OpticsMag is reader-supported. When you buy via links on our site, we may earn an affiliate commission at no cost to you. Read more.

META Augmented Reality Glasses: A Look into The Future

Last Updated on November 20, 2020

Augmented reality vision

If you have been following virtual and augmented reality technology, you may remember a young tech company in 2013 called Meta. Meron Gribetz founded Meta, and a Kickstarter campaign raised the initial funds to launch the company. It eventually grew to employ more than 100 people. Forbes awarded Meron Gribets the “30 Under 30” award in 2014, and they won the Best Heads Up Display Award at the Consumer Electronics Show that same year. They also won a bid to work with SpaceX for three-dimensional modeling of rocket engines.

MetaPro Pocket Computer

The device they created had impressive power for the time and boasted an Intel i5 CPU, 4GB of RAM, 128GB of storage, Wi-Fi, and Bluetooth packed into a comfortable headset. At the time, they expected the glasses to sell for $3,000 each.

Meta claims that the MetaPro is very different from similar devices like Google Glass because it’s a full-featured computer, not a simple smartphone extension. The lens on the MetaPro is thinner, and there’s 15 times more viewing area than with Google glass. The images are also presented in three dimensions, whereas Google images are only in two.

The downside to the MetaPro was that it was tethered to the computer by a small wire while many other brands were not. They were also much bulkier and heavier than Google Glass, and the image was more transparent than other brands.

More About the Technology

The technology Meta developed allows the computer to lock onto your fingertip and place the coordinates in a three-dimensional space (3D). You could then manipulate objects in the 3D space “similar to Iron Man in the movies.” They have developed several apps to display the technology, including the previously mentioned modeling program that SpaceX used to build its rockets. This application lets you mold clay in real-time with your hands in three-dimensional space. Other applications work with 3D printers to let you create objects.

The Ball and Chain

From 2015 to 2018, Meta received several million dollars in funding from various organizations to help popularize the MetaPro. However, they were never able to lose the thin cord that tethered the glasses to the computer. The glasses remained bulky and heavy never gained much traction with users.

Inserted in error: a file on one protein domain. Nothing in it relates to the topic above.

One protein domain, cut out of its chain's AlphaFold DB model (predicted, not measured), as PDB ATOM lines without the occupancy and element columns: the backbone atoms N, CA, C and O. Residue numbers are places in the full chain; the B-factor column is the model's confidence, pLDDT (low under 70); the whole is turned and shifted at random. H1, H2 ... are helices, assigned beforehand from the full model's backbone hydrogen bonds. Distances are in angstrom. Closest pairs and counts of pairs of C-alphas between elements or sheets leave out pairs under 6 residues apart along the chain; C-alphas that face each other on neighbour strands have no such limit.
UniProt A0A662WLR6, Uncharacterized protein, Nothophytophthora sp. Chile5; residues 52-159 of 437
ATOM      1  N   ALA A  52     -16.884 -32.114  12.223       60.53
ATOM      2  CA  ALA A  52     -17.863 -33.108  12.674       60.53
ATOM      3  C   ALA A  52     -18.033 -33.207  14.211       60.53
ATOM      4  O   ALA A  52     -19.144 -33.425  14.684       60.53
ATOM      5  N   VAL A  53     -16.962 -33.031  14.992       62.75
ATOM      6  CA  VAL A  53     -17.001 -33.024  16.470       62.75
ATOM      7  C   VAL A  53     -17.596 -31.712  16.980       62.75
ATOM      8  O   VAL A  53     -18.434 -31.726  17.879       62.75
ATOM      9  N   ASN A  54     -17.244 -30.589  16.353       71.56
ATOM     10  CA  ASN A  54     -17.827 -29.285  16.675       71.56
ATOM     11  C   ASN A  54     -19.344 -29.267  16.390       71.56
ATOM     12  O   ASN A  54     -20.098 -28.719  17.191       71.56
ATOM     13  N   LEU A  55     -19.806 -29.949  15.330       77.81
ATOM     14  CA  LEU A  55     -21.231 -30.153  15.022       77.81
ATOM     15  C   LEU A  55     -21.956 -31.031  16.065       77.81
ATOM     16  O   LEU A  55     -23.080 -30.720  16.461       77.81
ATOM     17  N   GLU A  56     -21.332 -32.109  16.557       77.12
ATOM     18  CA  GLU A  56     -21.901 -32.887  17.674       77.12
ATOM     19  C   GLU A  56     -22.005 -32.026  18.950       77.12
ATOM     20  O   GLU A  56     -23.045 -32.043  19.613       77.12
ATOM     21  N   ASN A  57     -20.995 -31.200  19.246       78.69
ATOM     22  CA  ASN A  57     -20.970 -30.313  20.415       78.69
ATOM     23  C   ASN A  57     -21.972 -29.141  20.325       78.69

Obstacles

In 2018, two significant obstacles caused Meta to stumble and begin to struggle. The first was a lawsuit by a company called Genedics, LLC, claiming they were infringing on patents concerning motion control technology. Second, and an even bigger problem, was a considerable funding dropout from wealthy Chinese benefactors. These benefactors became a casualty of the US-China trade war, and Meta could not secure its funding to continue the business.

Company Sold

In 2019, Meta announced it had been sold to an unnamed company after a month’s long struggle to keep the doors open. Meron Gribetz remained positive about the sale stating that he had high hopes for the future of Meta technology, though he would not disclose the name of the buyer. He also stated he had little to do with the deal as the bank had foreclosed on the business and sold the assets without his consent.

Renewed

Sometime after the conversation with Meron Gribetz, A company called Meta View (now MetaVision) announced that it had acquired Meta’s intellectual assets. They claim they will continue to support the Meta devices but will not offer them for sale. The CEO of Meta View made the company Vuforia a widely-used augmented reality platform with more than 450,000 developers and 50,000 apps on the App Store. He will now incorporate Meta technology into future products.

What Does This Mean for the Future of Augmented Reality?  

Fortunately, the meta technology found a good home and will likely become a part of future augmented reality systems, which the developer wanted from the beginning. Though it hasn’t seemed to catch on with the public, research into the augmented and virtual reality systems is still quite competitive, and new advancements are quite common. Headsets are also coming down significantly in price, and you can buy dozens of models for under $100 to work with your smartphone.

Some headsets like the Oculus Rift are quite advanced and present the user with a lifelike virtual space. With support from all gaming consoles, it’s unlikely that support for augmented and virtual reality will wane anytime soon, even if we aren’t living in the virtual space quite as much as Meron Gribetz predicted back in 2013.

Summary

Meron Gribetz and his Meta company invented some unique technology that was ahead of its time. If it had not been for the drop in funding, the company could have continued and found a way to cut the cord. Hopefully, the new owners will put it to good use, and we’ll see something soon.

If you have found it interesting, please share this look into the future with Meta Augmented Reality Glasses on Facebook and Twitter.

You might also like:

About the Author Robert Sparks

Robert’s obsession with all things optical started early in life, when his optician father would bring home prototypes for Robert to play with. Nowadays, Robert is dedicated to helping others find the right optics for their needs. His hobbies include astronomy, astrophysics, and model building. Originally from Newark, NJ, he resides in Santa Fe, New Mexico, where the nighttime skies are filled with glittering stars.